Though the concession of six goals in two games is of concern to Gary Cahill, he does not consider it to be indicative of our defending away from home this season.
Prior to last Wednesday’s victory at the Stadium of Light we had let in just five goals in our six away games in the league, making our recent defensive frailties on the road all the more surprising. The England centre-back believes that, against both Sunderland and Stoke, luck has deserted us when the ball has run free in the penalty area.
‘Away from home we need to try and keep it tight,’ Cahill said. ‘I feel like we have done that most of the season.
‘We have kept a lot of clean sheets this season, but in the last two games we’ve given away too many silly goals, which is unlike us really. Against Sunderland there were a lot of unfortunate incidents from set-pieces where we didn’t make major mistakes. It just fell to them and they put it in.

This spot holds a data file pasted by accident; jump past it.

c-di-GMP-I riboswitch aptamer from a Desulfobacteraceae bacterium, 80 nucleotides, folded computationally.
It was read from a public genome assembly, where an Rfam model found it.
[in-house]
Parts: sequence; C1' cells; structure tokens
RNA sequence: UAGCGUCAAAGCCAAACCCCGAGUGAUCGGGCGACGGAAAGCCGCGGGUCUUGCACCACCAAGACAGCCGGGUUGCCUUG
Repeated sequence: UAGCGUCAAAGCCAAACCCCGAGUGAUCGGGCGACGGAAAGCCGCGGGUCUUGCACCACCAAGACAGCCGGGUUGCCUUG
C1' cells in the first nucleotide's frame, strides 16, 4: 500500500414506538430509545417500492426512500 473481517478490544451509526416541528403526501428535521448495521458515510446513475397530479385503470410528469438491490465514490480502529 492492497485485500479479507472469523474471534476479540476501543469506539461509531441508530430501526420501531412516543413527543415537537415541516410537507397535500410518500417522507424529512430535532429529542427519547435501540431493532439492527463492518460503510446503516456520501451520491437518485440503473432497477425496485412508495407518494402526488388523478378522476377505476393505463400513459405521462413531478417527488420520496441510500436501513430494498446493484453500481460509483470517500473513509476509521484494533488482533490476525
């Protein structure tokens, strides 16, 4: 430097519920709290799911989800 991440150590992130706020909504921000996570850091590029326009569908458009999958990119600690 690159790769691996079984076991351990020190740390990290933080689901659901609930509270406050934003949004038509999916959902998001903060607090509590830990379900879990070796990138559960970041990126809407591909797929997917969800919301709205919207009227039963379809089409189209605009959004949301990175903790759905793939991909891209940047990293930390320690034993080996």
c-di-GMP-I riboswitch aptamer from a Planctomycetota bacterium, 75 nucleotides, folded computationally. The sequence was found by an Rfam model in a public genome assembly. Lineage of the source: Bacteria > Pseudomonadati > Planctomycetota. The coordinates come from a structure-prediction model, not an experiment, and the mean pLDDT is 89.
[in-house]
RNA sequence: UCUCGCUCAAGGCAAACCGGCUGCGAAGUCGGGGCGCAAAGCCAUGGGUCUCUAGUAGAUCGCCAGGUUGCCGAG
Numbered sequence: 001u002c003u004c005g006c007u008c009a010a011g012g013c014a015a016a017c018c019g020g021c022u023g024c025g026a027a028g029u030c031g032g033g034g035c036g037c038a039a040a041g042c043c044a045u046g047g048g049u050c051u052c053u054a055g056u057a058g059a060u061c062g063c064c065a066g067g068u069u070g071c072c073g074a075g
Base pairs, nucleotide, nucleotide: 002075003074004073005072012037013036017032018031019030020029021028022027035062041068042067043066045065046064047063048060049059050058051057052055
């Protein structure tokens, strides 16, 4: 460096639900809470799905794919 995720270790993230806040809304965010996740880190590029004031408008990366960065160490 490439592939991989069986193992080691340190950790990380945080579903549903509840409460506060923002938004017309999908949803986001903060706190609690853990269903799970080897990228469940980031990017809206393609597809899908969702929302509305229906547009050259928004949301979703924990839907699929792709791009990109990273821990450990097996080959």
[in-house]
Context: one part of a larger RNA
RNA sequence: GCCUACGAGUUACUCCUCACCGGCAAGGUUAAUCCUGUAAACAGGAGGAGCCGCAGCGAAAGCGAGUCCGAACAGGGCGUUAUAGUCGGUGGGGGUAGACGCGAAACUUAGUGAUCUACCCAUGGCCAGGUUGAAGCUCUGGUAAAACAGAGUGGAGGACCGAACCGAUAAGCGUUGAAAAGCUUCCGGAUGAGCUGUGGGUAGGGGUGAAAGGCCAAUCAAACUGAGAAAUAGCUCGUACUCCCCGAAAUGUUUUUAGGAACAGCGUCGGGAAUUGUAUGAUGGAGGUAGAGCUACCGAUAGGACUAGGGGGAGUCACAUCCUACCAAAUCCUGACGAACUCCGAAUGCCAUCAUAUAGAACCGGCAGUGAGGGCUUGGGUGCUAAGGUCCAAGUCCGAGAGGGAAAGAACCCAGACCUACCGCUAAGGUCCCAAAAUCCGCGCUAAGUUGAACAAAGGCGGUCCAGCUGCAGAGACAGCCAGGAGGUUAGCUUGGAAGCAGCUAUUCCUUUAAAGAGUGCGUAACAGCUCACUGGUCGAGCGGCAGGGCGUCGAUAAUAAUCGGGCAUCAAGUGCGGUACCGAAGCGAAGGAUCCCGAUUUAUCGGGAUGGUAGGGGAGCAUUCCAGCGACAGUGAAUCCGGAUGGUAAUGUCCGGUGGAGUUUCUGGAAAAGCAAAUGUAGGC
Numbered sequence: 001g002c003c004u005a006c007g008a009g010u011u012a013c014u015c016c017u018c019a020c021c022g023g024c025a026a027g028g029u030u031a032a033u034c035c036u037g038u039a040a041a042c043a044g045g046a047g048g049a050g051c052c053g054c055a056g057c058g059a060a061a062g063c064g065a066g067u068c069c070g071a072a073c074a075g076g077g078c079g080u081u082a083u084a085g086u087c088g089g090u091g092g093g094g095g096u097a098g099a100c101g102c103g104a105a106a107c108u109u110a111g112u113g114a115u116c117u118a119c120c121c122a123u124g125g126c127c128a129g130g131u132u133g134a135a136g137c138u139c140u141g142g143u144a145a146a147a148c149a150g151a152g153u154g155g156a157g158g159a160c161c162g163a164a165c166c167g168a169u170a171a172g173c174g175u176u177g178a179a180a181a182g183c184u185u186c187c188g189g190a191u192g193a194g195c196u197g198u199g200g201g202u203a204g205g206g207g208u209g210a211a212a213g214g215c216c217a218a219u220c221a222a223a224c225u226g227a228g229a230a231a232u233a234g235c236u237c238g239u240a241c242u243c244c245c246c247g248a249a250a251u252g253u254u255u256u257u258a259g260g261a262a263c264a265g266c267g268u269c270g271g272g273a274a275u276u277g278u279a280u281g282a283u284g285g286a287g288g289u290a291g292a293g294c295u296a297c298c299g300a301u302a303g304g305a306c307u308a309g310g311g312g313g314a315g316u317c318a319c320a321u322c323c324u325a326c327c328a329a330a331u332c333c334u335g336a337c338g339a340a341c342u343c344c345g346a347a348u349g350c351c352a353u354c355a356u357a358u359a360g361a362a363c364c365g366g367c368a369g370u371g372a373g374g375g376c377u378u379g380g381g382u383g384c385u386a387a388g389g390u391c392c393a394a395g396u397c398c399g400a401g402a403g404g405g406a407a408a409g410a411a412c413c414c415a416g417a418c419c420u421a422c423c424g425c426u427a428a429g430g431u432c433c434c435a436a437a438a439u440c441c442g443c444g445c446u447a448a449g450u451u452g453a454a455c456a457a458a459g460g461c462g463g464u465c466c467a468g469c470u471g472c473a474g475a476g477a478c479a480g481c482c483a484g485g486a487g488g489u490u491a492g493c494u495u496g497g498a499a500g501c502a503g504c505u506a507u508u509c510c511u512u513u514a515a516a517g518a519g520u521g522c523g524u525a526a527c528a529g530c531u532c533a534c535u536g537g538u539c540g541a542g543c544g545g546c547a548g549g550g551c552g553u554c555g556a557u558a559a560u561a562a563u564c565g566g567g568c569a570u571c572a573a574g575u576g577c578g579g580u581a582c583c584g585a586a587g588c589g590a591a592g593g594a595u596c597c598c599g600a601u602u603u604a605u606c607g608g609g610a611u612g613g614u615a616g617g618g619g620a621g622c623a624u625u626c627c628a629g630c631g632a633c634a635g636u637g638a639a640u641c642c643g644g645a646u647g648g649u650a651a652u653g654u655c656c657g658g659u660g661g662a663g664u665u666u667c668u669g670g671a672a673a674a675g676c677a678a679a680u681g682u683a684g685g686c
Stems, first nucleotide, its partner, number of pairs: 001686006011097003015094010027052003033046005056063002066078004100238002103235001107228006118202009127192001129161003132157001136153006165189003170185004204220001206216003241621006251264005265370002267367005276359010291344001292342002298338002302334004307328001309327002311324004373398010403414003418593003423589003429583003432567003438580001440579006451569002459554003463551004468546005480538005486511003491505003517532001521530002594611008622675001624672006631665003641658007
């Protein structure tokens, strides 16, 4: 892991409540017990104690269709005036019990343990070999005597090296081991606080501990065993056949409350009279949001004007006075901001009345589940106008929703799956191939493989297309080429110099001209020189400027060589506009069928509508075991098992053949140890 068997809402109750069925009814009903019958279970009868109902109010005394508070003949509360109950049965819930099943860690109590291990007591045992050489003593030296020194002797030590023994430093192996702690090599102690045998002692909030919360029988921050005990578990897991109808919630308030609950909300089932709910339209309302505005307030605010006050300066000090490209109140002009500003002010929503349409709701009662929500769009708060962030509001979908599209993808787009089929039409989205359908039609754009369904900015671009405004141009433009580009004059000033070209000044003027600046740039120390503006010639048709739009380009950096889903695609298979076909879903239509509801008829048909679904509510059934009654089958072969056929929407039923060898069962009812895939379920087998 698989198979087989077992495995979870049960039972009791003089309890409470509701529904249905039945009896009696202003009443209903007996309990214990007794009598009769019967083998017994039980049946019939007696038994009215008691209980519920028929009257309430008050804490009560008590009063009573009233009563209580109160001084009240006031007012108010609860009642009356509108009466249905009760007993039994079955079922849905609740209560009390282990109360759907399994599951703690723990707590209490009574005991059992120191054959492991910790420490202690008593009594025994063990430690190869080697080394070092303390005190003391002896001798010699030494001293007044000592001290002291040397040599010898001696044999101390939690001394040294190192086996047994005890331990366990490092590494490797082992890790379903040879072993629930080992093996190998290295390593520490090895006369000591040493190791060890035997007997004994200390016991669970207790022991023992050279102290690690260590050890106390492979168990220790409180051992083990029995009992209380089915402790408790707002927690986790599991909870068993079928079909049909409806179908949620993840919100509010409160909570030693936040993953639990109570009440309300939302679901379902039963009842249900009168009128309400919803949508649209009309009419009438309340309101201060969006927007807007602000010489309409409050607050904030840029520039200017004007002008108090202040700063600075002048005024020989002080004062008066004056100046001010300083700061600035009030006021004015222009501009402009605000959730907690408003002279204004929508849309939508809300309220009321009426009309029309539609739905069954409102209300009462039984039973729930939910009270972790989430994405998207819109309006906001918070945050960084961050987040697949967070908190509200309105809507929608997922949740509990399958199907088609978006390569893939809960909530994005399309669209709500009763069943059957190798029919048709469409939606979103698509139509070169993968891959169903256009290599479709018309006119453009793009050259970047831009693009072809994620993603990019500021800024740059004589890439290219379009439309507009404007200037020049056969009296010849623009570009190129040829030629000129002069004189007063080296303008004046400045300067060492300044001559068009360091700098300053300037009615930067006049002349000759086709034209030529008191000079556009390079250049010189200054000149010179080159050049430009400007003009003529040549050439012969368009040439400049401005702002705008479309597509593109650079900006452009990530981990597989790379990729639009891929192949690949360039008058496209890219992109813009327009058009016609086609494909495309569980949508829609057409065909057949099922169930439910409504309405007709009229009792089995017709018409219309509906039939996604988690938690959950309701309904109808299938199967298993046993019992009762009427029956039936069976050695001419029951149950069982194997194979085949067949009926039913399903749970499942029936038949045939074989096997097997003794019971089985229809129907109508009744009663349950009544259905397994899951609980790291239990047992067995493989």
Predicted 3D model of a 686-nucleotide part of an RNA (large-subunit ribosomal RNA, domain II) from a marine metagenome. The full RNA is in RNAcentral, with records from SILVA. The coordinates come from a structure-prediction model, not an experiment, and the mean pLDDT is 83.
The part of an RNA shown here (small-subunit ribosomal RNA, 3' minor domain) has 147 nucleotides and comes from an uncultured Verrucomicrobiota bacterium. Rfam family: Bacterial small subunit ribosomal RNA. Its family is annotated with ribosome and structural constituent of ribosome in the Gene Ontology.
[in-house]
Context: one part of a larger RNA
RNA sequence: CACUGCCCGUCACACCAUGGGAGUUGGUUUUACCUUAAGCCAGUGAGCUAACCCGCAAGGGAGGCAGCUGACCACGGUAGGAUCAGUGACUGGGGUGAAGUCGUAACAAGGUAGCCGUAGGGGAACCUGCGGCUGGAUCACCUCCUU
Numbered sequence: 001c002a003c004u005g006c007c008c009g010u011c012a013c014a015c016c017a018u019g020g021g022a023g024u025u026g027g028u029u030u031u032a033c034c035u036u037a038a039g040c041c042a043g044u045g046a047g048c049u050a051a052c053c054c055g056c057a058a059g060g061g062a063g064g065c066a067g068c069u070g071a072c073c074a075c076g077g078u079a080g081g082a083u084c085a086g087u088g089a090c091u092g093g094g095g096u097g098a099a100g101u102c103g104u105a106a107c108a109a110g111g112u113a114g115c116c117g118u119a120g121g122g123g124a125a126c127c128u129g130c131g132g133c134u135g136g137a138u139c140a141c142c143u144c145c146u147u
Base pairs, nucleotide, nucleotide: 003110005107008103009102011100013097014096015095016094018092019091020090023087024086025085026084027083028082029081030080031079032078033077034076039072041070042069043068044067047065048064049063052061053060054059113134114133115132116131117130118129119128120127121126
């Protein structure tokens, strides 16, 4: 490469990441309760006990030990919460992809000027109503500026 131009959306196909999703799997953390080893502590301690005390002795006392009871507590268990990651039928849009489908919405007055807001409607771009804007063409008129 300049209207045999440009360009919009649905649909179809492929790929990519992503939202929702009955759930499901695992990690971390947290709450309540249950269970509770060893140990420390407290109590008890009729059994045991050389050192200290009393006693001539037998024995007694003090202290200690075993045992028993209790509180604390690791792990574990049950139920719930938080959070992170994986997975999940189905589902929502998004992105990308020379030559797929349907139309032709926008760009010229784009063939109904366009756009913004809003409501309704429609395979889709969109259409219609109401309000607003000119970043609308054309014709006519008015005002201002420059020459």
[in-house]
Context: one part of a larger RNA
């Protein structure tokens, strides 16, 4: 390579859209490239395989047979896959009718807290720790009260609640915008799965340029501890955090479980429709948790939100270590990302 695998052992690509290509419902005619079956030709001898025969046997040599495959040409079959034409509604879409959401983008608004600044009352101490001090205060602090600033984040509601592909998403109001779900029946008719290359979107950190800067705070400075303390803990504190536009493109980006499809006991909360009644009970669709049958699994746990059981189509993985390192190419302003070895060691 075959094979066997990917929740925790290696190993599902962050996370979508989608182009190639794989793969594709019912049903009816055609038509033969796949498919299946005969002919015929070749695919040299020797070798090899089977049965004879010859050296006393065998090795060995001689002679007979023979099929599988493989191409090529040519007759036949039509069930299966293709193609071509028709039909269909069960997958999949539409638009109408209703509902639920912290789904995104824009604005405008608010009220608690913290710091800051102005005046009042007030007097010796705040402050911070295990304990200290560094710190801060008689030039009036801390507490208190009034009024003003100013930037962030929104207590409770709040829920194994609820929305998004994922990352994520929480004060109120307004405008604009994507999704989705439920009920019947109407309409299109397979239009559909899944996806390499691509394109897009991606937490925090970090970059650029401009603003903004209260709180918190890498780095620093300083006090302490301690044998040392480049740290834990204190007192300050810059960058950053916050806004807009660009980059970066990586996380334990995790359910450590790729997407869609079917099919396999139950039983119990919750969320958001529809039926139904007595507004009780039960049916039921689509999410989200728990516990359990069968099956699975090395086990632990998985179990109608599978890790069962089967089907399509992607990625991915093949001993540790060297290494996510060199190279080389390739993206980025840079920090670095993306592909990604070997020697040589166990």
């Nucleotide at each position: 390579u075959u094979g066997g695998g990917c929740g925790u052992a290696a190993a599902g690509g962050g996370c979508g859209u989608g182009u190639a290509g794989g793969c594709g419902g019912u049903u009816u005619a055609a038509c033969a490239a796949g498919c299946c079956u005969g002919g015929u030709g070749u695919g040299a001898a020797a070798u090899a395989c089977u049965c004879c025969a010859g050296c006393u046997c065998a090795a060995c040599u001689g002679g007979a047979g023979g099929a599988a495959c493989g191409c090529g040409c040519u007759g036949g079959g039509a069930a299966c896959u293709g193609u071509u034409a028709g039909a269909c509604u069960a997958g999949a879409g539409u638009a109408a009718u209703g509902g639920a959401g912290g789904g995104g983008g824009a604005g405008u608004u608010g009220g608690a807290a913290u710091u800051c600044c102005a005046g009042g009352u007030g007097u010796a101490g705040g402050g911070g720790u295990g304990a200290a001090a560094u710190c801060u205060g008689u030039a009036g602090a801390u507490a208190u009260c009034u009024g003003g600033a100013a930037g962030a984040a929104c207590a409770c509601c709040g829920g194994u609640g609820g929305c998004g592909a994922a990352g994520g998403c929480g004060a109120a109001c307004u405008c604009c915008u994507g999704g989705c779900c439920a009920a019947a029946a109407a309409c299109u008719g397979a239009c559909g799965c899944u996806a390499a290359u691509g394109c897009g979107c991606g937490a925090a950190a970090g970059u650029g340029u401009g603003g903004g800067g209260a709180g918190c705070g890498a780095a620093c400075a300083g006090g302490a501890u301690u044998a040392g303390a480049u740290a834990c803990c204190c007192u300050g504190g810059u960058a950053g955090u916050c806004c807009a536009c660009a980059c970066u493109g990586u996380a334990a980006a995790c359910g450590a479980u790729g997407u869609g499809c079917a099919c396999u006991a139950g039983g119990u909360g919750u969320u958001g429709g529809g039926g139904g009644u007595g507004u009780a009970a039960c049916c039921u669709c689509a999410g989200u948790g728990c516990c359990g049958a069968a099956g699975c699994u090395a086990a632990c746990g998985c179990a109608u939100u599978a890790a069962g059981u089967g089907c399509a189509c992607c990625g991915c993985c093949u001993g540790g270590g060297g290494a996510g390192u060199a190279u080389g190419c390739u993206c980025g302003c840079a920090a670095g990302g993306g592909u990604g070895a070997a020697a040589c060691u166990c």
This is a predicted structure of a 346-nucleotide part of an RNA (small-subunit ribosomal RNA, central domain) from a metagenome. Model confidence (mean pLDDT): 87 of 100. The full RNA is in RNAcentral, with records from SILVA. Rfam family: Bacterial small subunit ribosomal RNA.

‘The first goal we conceded against Stoke was disappointing. I thought Pete [Cech] was going to come for it and he didn’t, then I should have been tighter. They weren’t major mistakes but they’re little things that can happen in a game.’
In his overall assessment of another exciting contest – but one which, unlike the two successes against Southampton and Sunderland, didn’t end with three points being collected – Cahill highlighted one incident that set the tone for the rest of the match.
‘We had a few chances and created quite a lot in the first half. I felt like if we got the second we would have gone on to win it, maybe comfortably, but it wasn’t to be.
‘I thought the turning point was their second goal. It was a foul on Cesar [Azpilicueta]. It should have been a free-kick, their player was looking at Cesar and not the ball.
‘In the end we had to try and push for the win because we needed to try and get three points. For their third goal you can hold your hands up and say “what can you do”. He [Oussama Assaidi] got a half a yard and smashed it in the top corner. That’s great play. When it’s at 2-2 it can swing either way; it could have been us that scored.’